Charles: Inevitably to circle back to Star Trek. But just as an example, because it’s just always my first point of reference for science fiction, which is not great, I guess, but whatever. And so then there’s the question of in Star Trek, future cosmetic surgery and all surgery really has progressed to the point where you can have major image, altering procedures done, and nobody would ever know. So like theoretically in the Star Trek future, you would have the reality where if you were say a trans child, you could effectively have a suite of hormones and surgical interventions at an early enough day in your life that nobody would ever know. That you had physically been otherwise.
And in that context, is there still trans identity and the possibility for trans community?
Melody: Well, I suppose it would open up the whole select spell thing being even, even like a bigger thing, because it’s, it’s like you would never have to tell anyone that you were anything other, I don’t know. I think again, it would be personal preference, but me personally, if I was, if I was in that kind of future, I would, I’d still.
One to be honest and tell other people so that they wouldn’t feel as alone, even if they never came out publicly.
Tessa: Right, no, I get that.
Melody: I think I would still be a trans community, even if like,, you know, we’re rewriting DNA with CRISPR and everything, and you’re still gonna get transphobes that are be like, well, you weren’t a male zygote.
I do find it interesting. I’m a big time saver. when it comes to talking with transphobes, uh, to see whether it’s just a very, you know, deeply held assumption and whether there’s wiggle room, um, or whether it is just faith that they have. The, you know, like trans people will never be the thing that they transitioned to as I’ll reframe the, um, you know, the age old here’s question.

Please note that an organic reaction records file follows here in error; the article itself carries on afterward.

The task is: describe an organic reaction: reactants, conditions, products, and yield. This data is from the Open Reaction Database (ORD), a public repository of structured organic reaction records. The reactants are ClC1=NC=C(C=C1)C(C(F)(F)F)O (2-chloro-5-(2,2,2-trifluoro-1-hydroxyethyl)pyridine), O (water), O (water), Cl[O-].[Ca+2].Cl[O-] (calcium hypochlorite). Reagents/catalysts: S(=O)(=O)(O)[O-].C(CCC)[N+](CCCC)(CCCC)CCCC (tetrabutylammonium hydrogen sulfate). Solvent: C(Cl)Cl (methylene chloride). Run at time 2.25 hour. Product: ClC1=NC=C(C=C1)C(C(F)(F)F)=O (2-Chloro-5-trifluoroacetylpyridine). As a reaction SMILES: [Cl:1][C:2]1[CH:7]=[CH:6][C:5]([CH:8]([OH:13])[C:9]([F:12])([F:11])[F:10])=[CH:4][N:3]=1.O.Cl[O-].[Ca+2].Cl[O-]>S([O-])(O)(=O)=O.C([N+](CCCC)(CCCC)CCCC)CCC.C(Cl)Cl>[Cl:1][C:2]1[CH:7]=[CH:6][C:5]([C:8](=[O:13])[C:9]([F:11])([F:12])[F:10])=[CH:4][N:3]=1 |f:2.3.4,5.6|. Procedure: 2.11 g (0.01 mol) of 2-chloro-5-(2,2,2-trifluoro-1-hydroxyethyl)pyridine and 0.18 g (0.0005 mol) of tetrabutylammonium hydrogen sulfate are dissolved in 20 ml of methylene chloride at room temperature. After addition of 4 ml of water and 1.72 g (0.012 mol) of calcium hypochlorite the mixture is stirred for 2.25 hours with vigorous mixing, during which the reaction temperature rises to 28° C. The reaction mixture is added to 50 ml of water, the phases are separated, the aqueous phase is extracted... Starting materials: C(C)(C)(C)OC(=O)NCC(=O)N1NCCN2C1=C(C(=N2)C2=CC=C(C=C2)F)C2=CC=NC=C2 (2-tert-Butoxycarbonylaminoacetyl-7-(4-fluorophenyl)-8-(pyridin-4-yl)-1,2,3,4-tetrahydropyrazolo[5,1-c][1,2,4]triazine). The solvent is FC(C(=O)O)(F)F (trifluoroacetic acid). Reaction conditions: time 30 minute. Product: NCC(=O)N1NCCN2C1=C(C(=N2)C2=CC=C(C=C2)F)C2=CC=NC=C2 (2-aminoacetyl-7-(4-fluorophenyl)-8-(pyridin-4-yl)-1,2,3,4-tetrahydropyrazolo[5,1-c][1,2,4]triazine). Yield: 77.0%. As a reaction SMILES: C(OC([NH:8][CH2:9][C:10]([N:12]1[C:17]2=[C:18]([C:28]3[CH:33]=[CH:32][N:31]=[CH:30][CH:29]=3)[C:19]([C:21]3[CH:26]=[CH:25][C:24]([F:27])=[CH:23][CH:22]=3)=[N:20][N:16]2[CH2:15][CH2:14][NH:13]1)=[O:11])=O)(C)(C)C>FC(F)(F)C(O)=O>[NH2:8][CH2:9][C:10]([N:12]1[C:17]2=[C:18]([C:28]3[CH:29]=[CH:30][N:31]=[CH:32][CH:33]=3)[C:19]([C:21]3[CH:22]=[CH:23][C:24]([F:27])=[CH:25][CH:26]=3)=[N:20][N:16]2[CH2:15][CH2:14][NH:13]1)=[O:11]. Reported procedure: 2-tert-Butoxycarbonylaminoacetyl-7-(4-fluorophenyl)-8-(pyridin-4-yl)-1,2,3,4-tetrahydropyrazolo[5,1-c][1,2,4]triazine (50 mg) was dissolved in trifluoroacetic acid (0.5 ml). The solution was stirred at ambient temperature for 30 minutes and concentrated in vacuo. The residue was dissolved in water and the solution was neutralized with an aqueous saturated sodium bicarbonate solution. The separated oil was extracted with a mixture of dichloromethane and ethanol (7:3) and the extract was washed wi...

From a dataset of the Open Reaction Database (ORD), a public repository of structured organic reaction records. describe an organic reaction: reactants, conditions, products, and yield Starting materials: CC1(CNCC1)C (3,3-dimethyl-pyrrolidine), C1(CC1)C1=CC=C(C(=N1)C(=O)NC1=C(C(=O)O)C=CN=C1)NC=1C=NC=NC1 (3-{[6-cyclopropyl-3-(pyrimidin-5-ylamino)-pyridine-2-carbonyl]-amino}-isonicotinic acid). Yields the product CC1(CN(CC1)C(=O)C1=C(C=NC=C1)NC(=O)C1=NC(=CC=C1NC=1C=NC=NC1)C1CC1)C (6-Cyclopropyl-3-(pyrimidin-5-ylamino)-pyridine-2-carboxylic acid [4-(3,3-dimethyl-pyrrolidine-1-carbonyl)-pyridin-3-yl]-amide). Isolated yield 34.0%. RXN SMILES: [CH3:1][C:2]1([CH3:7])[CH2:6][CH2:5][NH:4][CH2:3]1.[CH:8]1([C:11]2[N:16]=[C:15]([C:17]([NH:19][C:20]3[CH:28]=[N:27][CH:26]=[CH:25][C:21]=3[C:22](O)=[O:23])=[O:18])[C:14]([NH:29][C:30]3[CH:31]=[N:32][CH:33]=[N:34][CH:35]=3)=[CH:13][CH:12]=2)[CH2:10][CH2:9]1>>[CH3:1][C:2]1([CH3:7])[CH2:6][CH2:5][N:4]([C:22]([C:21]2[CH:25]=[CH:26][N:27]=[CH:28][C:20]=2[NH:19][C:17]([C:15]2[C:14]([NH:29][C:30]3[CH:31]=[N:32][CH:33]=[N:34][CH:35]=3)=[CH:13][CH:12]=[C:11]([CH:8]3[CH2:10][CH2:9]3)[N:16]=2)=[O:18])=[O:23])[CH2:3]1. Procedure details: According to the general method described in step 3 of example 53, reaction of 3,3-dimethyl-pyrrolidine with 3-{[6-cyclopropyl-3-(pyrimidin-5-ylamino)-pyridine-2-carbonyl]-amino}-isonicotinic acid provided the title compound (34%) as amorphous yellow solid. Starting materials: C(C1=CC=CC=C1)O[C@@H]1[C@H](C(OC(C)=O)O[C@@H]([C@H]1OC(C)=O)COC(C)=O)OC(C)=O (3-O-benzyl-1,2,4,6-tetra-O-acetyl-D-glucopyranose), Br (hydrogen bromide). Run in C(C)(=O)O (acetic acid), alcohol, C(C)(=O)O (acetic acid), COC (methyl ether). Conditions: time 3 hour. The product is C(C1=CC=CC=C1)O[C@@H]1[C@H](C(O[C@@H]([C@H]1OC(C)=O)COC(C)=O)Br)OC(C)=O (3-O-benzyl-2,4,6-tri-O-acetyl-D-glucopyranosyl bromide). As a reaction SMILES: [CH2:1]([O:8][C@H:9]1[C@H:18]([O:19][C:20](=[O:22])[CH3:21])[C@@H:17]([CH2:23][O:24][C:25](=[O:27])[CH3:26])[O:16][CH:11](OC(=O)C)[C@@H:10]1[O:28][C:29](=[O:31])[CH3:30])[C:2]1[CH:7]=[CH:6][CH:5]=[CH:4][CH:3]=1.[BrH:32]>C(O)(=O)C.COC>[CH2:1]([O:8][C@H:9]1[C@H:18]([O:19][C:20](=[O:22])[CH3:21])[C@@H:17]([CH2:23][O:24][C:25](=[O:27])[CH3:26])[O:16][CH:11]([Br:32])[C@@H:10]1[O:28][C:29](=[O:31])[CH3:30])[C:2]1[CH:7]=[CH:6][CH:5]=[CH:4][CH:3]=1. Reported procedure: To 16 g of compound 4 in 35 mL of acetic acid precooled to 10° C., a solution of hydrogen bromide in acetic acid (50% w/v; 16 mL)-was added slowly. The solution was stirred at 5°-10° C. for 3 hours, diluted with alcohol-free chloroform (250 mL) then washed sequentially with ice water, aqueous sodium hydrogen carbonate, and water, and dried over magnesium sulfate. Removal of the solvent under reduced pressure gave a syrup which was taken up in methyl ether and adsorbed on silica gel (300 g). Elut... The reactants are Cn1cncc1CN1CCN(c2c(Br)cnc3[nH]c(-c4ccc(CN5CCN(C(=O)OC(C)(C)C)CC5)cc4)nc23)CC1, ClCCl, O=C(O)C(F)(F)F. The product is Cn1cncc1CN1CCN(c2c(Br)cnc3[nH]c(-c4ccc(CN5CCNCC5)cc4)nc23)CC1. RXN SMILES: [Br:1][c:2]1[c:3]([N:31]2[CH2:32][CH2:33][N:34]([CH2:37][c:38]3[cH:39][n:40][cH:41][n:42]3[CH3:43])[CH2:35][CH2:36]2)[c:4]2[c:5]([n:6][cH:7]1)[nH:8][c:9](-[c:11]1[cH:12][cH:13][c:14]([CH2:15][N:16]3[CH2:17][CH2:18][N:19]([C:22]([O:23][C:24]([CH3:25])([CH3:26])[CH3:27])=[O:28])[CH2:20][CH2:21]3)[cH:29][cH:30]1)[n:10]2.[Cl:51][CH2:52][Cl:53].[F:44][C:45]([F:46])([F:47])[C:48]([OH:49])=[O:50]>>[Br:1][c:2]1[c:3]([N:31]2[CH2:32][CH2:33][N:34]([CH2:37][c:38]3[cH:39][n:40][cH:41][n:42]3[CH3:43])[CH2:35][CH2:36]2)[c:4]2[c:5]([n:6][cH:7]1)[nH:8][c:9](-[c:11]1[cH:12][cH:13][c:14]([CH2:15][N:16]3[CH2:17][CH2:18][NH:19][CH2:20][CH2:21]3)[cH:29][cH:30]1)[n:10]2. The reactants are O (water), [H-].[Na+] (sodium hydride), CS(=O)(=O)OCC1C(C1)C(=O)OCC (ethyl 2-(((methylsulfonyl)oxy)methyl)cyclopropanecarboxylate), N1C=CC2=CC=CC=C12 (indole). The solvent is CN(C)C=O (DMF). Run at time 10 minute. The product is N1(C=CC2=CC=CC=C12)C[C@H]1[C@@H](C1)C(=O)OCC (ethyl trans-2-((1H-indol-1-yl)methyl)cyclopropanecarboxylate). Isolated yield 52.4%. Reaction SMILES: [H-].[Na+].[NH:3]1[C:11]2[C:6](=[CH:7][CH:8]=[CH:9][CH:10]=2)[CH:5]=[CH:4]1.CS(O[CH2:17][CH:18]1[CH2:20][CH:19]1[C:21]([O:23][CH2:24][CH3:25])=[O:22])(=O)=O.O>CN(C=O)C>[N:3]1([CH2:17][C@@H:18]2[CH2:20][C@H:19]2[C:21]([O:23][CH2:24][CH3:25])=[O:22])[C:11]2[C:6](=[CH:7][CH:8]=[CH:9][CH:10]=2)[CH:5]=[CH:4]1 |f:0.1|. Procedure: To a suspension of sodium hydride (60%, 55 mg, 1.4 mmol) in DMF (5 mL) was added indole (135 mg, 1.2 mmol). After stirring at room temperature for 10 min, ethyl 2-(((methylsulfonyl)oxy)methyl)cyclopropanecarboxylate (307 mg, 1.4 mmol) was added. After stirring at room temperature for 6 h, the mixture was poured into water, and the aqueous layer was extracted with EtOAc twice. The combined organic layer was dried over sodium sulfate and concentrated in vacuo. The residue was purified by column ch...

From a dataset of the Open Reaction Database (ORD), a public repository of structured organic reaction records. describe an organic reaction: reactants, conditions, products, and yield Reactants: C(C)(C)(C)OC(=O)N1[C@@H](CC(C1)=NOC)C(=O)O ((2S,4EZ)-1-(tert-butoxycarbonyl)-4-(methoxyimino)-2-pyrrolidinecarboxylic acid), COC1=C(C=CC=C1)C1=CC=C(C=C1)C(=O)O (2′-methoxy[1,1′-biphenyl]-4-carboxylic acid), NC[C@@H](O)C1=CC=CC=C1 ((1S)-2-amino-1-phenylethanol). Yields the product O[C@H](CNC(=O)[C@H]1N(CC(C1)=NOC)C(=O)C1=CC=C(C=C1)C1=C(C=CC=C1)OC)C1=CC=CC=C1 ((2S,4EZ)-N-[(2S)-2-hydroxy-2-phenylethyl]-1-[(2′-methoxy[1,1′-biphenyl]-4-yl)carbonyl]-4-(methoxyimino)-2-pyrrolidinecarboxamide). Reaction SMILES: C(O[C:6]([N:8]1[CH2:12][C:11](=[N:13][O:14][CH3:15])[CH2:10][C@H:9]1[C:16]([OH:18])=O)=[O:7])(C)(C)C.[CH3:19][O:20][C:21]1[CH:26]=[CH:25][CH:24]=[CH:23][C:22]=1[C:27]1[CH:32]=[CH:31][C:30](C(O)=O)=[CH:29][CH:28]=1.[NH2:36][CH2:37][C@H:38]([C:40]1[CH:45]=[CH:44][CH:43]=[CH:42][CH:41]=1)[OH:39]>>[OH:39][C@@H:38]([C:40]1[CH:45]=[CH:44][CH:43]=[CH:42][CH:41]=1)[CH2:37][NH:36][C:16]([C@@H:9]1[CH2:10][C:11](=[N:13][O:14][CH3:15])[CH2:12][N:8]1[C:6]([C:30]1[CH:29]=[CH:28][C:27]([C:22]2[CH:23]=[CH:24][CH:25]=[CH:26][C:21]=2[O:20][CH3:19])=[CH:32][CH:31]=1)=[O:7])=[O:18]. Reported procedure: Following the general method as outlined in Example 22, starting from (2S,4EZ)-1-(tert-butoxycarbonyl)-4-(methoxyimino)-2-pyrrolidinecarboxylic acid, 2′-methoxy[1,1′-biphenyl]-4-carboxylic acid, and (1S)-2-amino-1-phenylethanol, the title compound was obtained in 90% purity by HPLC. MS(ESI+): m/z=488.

Oh, what evidence can I provide to you to show you that God isn’t real and stuff. Right. If you, if you said that to a, you know, a believer of the faith, isn’t skeptical in any way. And they said, well, nothing because what I believe, well, I know to be true and stuff. You know that there’s no point in arguing with this person and to the hours of the night, because that’s what they believe.
Tessa: Right, right. There’s no convincing.
Melody: Well, any evidence to the country is already rejected before you even began your conversation. And I usually say this and some, I get mixed responses. if you just ask a transfer of evidence kinda, cause you know, you can use so many different, methods of reasoning, um, such as, you know, phenotype or secondary sex characteristics, or, you know, any of these things, endocrinology, physiology structure, uh, higher risks.
The breast cancer or, you know, sex specific conditions. But if you just ask them, what evidence can I show you to even consider trends people as a sexually transitioned? And if they say something along the lines of I’ll never do that because I, I believe, well, I know it be true. You’re dealing with a master of faith.
And again, even in that future where everything is rewritten about the person to the very genome. And they have the right chromosomes and everything. They’re still not going to, like, see a trans person.
Tessa: Yeah. There’s, that’s a bridge. They cannot and will not cross, regardless of what’s actually possible. And what the context is.
Melody: But like, I also find the context discussion interesting, cause it got me thinking about science as well. I also have a lot of friends that are quite far to the right and the thing that they struggled with a lot is the, uh, they said, Oh, I’m getting conflicting messages here because a transpersonal say that, you know, there’s a biological aspect to sex.
But it’s also a social construction again. It’s like I have to,
Tessa: Right, right, right, right
Melody: I set them down. They’ve been happy with this explanation that though there’s a biological aspect to it. Just like race, the way that we categorize what is say a black or a white person is entirely sort of, kind of socially constructed where we draw that line.
Tessa: It’s ultimately arbitrary. Yeah.
Charles: Back to. Back to my area of expertise. It. A lot of the social construction stuff. I think you feel a bit namby-pamby to people, but it’s, it’s a very rigorously scientific way of considering these things. I think because. Even in totally non, sociological concepts, we still have to grapple with uncertain boundaries.